I’m delighted to have the opportunity to talk with you today about the connections between humanitarian issues in Iraq and the larger political/military dimensions of the war, with a particular focus on displacement. There is a lot we don’t know about the humanitarian situation as access is difficult for researchers and humanitarian personnel alike. The Brookings-Bern Project on Internal Displacement is presently working on a comprehensive field-based study on Iraqi displacement which should provide a few more answers to what is presently an uncertain situation. But what we do know is quite frightening.
- The displacement is massive and it is increasing;
- The displacement is caused by both sectarian violence and economic decline;
- There is a vaccuum of international humanitarian assistance;
- The displacement is a regional issue; and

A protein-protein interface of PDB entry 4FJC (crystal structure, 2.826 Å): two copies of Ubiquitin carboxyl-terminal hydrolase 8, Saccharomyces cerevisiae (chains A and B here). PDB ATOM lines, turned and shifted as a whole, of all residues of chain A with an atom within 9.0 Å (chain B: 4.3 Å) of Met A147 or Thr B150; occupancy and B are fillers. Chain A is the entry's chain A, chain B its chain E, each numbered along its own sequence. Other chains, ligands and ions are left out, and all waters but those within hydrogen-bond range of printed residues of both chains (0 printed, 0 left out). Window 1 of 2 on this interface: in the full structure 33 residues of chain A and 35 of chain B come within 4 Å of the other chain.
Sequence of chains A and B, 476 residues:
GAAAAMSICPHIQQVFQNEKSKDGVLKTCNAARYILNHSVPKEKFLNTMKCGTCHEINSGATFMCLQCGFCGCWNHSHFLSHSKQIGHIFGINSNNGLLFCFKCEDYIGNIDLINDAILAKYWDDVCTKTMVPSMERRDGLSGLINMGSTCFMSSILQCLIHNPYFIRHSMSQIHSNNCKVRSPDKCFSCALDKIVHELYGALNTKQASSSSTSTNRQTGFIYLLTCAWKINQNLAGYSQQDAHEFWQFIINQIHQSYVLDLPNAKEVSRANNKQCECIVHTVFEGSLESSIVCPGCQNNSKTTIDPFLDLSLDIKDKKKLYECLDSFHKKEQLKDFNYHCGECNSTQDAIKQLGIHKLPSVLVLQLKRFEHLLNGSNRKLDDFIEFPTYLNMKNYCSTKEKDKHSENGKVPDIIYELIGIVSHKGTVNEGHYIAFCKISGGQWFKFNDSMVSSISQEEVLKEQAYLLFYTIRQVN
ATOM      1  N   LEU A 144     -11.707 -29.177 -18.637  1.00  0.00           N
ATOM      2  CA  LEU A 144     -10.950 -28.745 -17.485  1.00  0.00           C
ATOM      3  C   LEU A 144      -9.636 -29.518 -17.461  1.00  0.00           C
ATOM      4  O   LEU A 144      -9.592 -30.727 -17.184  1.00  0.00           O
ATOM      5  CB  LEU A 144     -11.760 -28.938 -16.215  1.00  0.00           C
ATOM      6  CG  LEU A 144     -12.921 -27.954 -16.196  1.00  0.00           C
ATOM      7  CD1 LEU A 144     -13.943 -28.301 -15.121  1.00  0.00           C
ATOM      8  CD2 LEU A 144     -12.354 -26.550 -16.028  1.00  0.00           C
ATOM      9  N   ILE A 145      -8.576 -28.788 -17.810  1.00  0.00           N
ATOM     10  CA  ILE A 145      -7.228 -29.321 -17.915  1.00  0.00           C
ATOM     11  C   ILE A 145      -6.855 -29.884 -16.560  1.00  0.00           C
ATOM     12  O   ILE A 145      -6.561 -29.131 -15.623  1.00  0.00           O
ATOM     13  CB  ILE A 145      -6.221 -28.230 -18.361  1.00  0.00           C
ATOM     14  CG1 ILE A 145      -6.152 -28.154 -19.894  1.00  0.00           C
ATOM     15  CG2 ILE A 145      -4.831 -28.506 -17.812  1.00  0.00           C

- The displacement will produce serious challenges for the future of Iraq.
What is to be done? Obviously the most desired outcome for Iraq is the restoration of security so that people can return to their homes and resume their lives. As that does not seem likely in the immediate future, the international community – and particularly the US government – have a responsibility to protect and assist the Iraqis who are victims of this conflict.
[T]o sustain an uprising ... [Palestinian protests] have to be driven by political organization. [Instead,] Palestinian politics is in a state of disarray.